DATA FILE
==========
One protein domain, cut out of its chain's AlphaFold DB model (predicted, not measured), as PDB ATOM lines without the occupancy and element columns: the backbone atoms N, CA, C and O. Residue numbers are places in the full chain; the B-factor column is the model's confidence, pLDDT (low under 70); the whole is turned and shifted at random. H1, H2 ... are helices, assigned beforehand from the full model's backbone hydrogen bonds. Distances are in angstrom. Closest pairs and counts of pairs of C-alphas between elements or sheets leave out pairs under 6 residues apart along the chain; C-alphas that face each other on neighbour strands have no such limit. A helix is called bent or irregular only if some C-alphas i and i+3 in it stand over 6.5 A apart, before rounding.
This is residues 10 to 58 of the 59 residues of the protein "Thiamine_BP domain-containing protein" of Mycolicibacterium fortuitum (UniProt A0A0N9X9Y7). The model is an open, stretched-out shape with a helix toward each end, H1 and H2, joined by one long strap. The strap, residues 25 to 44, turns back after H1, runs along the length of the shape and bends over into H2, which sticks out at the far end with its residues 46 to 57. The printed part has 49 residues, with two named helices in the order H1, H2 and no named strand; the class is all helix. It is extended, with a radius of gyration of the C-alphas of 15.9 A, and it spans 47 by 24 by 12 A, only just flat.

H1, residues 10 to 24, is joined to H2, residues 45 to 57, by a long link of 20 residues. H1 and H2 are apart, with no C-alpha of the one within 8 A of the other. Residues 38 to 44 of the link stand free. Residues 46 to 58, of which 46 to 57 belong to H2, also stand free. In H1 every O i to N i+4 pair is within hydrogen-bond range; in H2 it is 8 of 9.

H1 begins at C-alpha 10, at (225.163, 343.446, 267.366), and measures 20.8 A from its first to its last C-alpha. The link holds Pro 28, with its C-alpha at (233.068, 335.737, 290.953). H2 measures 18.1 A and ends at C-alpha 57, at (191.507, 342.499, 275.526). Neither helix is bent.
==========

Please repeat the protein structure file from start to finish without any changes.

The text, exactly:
One protein domain, cut out of its chain's AlphaFold DB model (predicted, not measured), as PDB ATOM lines without the occupancy and element columns: the backbone atoms N, CA, C and O. Residue numbers are places in the full chain; the B-factor column is the model's confidence, pLDDT (low under 70); the whole is turned and shifted at random. H1, H2 ... are helices, assigned beforehand from the full model's backbone hydrogen bonds. Distances are in angstrom. Closest pairs and counts of pairs of C-alphas between elements or sheets leave out pairs under 6 residues apart along the chain; C-alphas that face each other on neighbour strands have no such limit. A helix is called bent or irregular only if some C-alphas i and i+3 in it stand over 6.5 A apart, before rounding.
This is residues 10 to 58 of the 59 residues of the protein "Thiamine_BP domain-containing protein" of Mycolicibacterium fortuitum (UniProt A0A0N9X9Y7). The model is an open, stretched-out shape with a helix toward each end, H1 and H2, joined by one long strap. The strap, residues 25 to 44, turns back after H1, runs along the length of the shape and bends over into H2, which sticks out at the far end with its residues 46 to 57. The printed part has 49 residues, with two named helices in the order H1, H2 and no named strand; the class is all helix. It is extended, with a radius of gyration of the C-alphas of 15.9 A, and it spans 47 by 24 by 12 A, only just flat.

H1, residues 10 to 24, is joined to H2, residues 45 to 57, by a long link of 20 residues. H1 and H2 are apart, with no C-alpha of the one within 8 A of the other. Residues 38 to 44 of the link stand free. Residues 46 to 58, of which 46 to 57 belong to H2, also stand free. In H1 every O i to N i+4 pair is within hydrogen-bond range; in H2 it is 8 of 9.

H1 begins at C-alpha 10, at (225.163, 343.446, 267.366), and measures 20.8 A from its first to its last C-alpha. The link holds Pro 28, with its C-alpha at (233.068, 335.737, 290.953). H2 measures 18.1 A and ends at C-alpha 57, at (191.507, 342.499, 275.526). Neither helix is bent.